Limitless Cinema in Broken English

March 3, 2008


Filed under: Uncategorized — celinejulie @ 11:44 pm

This is about a poll in my bilingual blog:

My thirteenth poll is inspired by my most favorite film of February 2008—I-BE AREA (2007, Ryan Trecartin, USA). I think this film is very energetic, thought-provoking, funny, and crazy. It reminds me of some crazy films in late 1960’s and many German films in the 1970’s. So I think I should make a list of my favorite crazy films.



2.DAISIES (1966, Very Chytilova, Czechoslovakia)

3.THE DEATH OF MARIA MALIBRAN (1972, Werner Schroeter, West Germany)

4.THE FAMILY THAT EATS SOIL (2004, Khavn de la Cruz, Philippines)

5.FANDO AND LIS (1968, Alejandro Jodorowsky, Mexico)

6.FLAMING CREATURES (1962, Jack Smith, USA)

7.HEAL HITLER! (1986, Herbert Achternbusch, West Germany)

8.HOUSE (1977, Nobuhiko Obayashi, Japan)

9.I-BE AREA (2007, Ryan Trecartin, USA)


11.LOOK OF LOVE (2006, Yoshiharu Ueoka, Japan)

12.MADAME X: AN ABSOLUTE RULER (1978, Ulrike Ottinger, West Germany)

13.PEPI, LUCI, BOM (1980, Pedro Almodovar, Spain)

14.PINK FLAMINGOS (1972, John Waters, USA)

15.PSYCHIC TEQUILA TAROT (1998, Isabell Spengler, Germany)

16.THE RASPBERRY REICH (2004, Bruce La Bruce, Canada)

17.SEVEN DAYS, SEVEN NIGHTS (2003, Joel Cano, Cuba)

18.SWEET MOVIE (1974, Dusan Makavejev, Yugoslavia)

19.A VIRUS KNOWS NO MORALS (1985, Rosa von Praunheim, West Germany)

20.WHAT HAPPENED TO MAGDALENA JUNG? (1983, Christoph Schlingensief, West Germany)

You can cast multiple votes.

Most images here are from

Some interesting links:

–Bruce La Bruce directed a new gay zombie film called OTTO; OR, UP WITH DEAD PEOPLE (2007)

–Twilight Virus’ blog said that Robert van Ackeren directed some crazy films. He also directed a new film called DEUTSCHLAND PRIVAT – IM LAND DER BUNTEN TRAUME (2007)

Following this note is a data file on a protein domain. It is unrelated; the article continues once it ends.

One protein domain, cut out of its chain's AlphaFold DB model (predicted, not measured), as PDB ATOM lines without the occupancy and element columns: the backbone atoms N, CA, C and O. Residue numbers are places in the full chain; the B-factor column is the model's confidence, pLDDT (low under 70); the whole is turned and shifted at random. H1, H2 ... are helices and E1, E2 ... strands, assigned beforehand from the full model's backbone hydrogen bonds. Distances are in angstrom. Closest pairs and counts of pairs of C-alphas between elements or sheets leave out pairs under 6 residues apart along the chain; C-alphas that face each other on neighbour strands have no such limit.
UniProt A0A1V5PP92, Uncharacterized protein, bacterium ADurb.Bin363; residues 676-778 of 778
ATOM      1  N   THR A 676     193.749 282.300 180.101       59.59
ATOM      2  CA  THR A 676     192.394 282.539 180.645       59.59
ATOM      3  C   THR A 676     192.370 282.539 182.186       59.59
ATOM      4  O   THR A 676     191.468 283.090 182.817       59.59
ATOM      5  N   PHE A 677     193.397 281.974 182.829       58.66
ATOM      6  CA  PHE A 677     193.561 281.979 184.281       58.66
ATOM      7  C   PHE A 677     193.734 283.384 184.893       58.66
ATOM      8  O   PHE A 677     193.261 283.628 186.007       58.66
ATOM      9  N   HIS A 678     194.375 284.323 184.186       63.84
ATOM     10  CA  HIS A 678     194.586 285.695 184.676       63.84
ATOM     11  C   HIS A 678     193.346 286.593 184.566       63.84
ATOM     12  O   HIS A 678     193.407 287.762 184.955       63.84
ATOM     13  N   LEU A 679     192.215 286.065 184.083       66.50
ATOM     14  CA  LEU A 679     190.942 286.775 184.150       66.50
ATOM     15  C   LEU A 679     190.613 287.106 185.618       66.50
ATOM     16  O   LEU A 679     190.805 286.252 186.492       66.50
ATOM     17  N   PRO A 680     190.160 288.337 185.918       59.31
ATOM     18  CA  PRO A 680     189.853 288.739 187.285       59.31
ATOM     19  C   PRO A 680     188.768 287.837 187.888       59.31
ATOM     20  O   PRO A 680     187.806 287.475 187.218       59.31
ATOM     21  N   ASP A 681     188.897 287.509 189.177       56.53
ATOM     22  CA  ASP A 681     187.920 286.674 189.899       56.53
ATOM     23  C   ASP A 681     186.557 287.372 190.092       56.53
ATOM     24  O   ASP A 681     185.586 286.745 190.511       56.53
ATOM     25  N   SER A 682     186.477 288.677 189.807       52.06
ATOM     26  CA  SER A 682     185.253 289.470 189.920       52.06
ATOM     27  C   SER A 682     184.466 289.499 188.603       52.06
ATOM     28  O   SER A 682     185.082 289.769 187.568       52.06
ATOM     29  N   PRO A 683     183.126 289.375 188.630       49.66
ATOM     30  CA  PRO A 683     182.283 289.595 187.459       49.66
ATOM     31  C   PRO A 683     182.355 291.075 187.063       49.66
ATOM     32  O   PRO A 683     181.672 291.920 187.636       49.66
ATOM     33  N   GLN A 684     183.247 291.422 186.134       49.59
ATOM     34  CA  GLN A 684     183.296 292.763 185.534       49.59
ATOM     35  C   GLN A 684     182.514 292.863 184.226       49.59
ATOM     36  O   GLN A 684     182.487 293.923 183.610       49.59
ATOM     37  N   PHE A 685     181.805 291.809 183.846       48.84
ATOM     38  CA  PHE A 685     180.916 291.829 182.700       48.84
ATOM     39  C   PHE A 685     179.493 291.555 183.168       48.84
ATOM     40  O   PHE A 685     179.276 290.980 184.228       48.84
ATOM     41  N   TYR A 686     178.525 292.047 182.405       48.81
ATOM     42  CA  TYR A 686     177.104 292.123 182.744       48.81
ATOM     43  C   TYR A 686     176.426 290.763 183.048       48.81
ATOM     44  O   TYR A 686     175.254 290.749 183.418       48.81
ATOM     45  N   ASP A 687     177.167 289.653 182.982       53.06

Werner Schroeter gave an interesting interview in the free magazine Kulturchronik (6-1998). Here is an excerpt from the interview:

Interviewer: You had a special relationship with your grandmother, didn’t you?

Werner Schroeter: My Polish grandmother was a dynamo of imagination who shared her fantastic world. In 1951, shortly after the war when I was five, we lived in a rapidly developed workers settlement outside Bielefeld. Everything I could see outside was so alien to my sensibility that my grandmother and her dreams became my world. She, who had neither experienced repression nor practiced it, translated everything into fantasy. I still remember very well how she once suddenly transformed the rails used by Bielefeld’s trams into an Indian trail. A chair became a palace and a flower pot a jungle. This freedom in dealing with things captivated me, and there was a place for us in strange daydream reality. I remember a highly comical story. My grandmother, at sixty an astonishly beautiful and slender woman, had lost everything in the East during the first and second world wars except for her beautiful silk dresses from the twenties and thirties. These she wore in 1950 in the Bielefeld workers settlement, walking around in stately fashion with her shopping basket, and on top of that with bleached hair. What she wore looked really good on her body, so whistling boys followed her while I held her hand. She smiled at me and said: “Now watch this”. She suddenly turned around and declared: “ Well boys, a girl’s school from the back and a museum from the front”.

For her a sense of reality was completely present in a vital irony. With her fantastic dreamworld she prepared us for a life of resistance. After all imagination is resistance and the only thing that can turn upside down the unbearability of reality. Without it there would be no revolution, which involves not only mass dynamics but also the development of fantasy regarding something so as to surmount it. With her kind of flight from the world my grandmother created a new reality which could take place everywhere. That is certainly the source of my freedom vis-à-vis what people nowadays call realistic depiction or naturalism. For me it goes without saying that with determination and imagination mountains –imaginary ones of course—can be moved.”


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